Notice: This Summary Order May Not Be Cited As Precedential Authority, but May Be Called to the Attention of the Court in a Subsequent Stage of This Case, in a Related Case, or in Any Case for Purposes of Collateral Estoppel or Res Judicata. See Second Circuit Rule 0.23.jason B. Nicholas, Plaintiff-appellant, v. Dominic J. Mantello, Superintendent, Coxsackie Correctionalfacility, Defendant-appellee, 104 F.3d 353 (2d Cir. 1996)Annotate this Case
Oct. 20, 1996
ON THE BRIEF FOR APPELLANT: Jason B. Nicholas, Pro Se, Woodbourne, N.Y.
ON THE BRIEF FOR APPELLEE: Andrea Oser, Assistant Attorney General of the State of New York, Albany, N.Y.
AFFIRMED IN PART, VACATED IN PART.
Before FEINBERG, LEVAL and PARKER, Circuit Judges.
This cause came on to be heard on the transcript of record from the United States District Court for the Northern District of New York and was submitted.
ON CONSIDERATION WHEREOF, IT IS HEREBY ORDERED, ADJUDGED AND DECREED that the judgment of the District Court be and it hereby is AFFIRMED in part, VACATED in part and REMANDED.
Prisoner plaintiff Jason B. Nicholas appeals from the district court's grant of summary judgment dismissing his § 1983 action against defendant Dominic Mantello, Superintendent of the Coxsackie Correctional Facility. 42 U.S.C. § 1983. Nicholas brought this action to challenge the defendant's suspension of inmates' use of the prison law library computers after learning that Nicholas had used a computer to file grievances. Nicholas contends that this suspension, which lasted about two weeks, violated his constitutional right of access to the courts and constituted illegal retaliation for filing the grievances. In support of his motion for summary judgment, the Superintendent submitted his affidavit that the computers had been provided to the prison by the Mid-Hudson Library System exclusively for accessing library materials and maintaining library inventory, and that he freed one of the computers for prisoners' use after ascertaining that the other computer would suffice for library needs. The district court entered summary judgment for the defendant, ruling that Nicholas had no constitutionally protected right to use the computers and that his allegations of retaliation were conclusory.
We agree with the district court that plaintiff's constitutional right to access to the courts was not violated by the computer suspension because that right does not include the right to use computers. Nicholas had access to a typewriter during the computer suspension. See Taylor v. Coughlin, 29 F.3d 39, 40 (2d Cir. 1994); Wolfish v. Levi, 573 F.2d 118, 132 (2d Cir. 1978), rev'd on other grounds sub nom. Bell v. Wolfish, 441 U.S. 520, 99 S. Ct. 1861 (1979). Accordingly, we affirm that aspect of the judgment.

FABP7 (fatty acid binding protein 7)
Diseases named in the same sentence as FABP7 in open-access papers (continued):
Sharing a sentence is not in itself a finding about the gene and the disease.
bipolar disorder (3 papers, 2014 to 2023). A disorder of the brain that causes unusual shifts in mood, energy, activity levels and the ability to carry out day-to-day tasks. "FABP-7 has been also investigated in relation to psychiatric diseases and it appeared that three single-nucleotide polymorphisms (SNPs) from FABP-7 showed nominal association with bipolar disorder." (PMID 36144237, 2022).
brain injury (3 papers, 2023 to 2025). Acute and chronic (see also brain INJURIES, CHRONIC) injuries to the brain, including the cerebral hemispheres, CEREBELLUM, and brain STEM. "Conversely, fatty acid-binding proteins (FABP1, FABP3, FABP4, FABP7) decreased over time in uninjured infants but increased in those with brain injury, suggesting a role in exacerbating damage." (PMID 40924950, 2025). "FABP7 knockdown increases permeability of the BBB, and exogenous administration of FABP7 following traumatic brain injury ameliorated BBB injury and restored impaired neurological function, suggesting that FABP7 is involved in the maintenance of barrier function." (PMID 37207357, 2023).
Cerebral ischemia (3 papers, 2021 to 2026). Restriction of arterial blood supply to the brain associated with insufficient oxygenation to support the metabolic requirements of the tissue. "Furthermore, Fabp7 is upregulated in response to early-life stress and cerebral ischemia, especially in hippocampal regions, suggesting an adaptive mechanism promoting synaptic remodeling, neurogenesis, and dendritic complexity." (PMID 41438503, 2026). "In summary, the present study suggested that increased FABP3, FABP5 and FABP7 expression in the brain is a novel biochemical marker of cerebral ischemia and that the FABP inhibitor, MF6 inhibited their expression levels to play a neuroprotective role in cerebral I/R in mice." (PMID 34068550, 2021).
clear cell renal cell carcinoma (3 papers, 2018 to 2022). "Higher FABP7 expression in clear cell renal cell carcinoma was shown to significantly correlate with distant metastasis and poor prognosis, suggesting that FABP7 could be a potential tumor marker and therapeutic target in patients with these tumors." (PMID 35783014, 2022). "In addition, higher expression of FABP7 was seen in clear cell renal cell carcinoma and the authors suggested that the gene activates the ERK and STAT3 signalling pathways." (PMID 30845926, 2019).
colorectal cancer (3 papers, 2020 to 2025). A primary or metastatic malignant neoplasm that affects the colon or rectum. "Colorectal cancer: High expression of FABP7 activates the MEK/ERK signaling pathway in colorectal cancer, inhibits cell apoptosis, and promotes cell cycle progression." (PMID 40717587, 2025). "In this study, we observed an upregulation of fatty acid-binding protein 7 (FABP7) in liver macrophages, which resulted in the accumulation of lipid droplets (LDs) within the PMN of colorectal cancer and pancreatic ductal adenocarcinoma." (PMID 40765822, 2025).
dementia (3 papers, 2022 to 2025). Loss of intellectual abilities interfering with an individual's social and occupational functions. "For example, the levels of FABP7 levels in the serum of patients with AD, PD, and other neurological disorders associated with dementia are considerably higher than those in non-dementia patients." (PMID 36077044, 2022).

With respect to the retaliation claim, however, we believe the district judge applied the wrong legal standard in holding that Nicholas's claim must fail because the computer suspension was not in itself a constitutional violation. " [A] claim for relief may be stated under section 1983 if otherwise routine administrative decisions are made in retaliation for the exercise of constitutionally protected rights." Gill v. Mooney, 824 F.2d 192, 194 (2d Cir. 1987) (citing Purcell v. Coughlin, 790 F.2d 263, 265 (2d Cir. 1986) (per curiam). The essence of Nicholas's retaliation claim is that the decision to suspend computer use was made to punish him for exercising his right to file grievances. To prevail, he need not show that the suspension of computer use standing alone would have been unconstitutional.
Furthermore, we do not agree with the district court's conclusion that Nicholas presented no triable issue of fact on his claim that the computer suspension was imposed in retaliation for his grievances. Mantello does not dispute that his discovery that Nicholas had typed grievances on a computer led to his action suspending computer use. Though Mantello has submitted a sworn declaration offering a plausible, legitimate explanation for the suspension, he has pointed to no prison regulation or other documentary evidence confirming his assertion about the limitations on computer use. Nor has he submitted any affidavits other than his own as to what information was furnished to him in the investigation. As Nicholas disputes the defendant's good faith concerning his reason for suspending inmate use of the computers, the record leaves a disputed question of fact. See Flaherty v. Coughlin, 713 F.2d 10, 12-F13 (2d Cir. 1983) (In a § 1983 retaliation suit against prison officials, caution should be exercised in granting summary judgment where state of mind is in issue, notwithstanding that defendant has furnished a plausible nonretaliatory explanation.) Nor do we agree that Nicholas's allegations were excessively conclusory. We thus vacate the judgment which summarily dismissed the retaliation claim.
We do not preclude the possibility that a renewed and supplemented submission might dispel any material issue of fact for trial. The submission of additional affidavits and/or documentation relating to restrictions originally placed on the computers' use, or to the investigation conducted and the investigator's report to the Superintendent, might make summary judgment appropriate. On the existing record, however, we believe summary judgment should not have been granted.
The judgment of the district court is AFFIRMED in part and VACATED in part and REMANDED.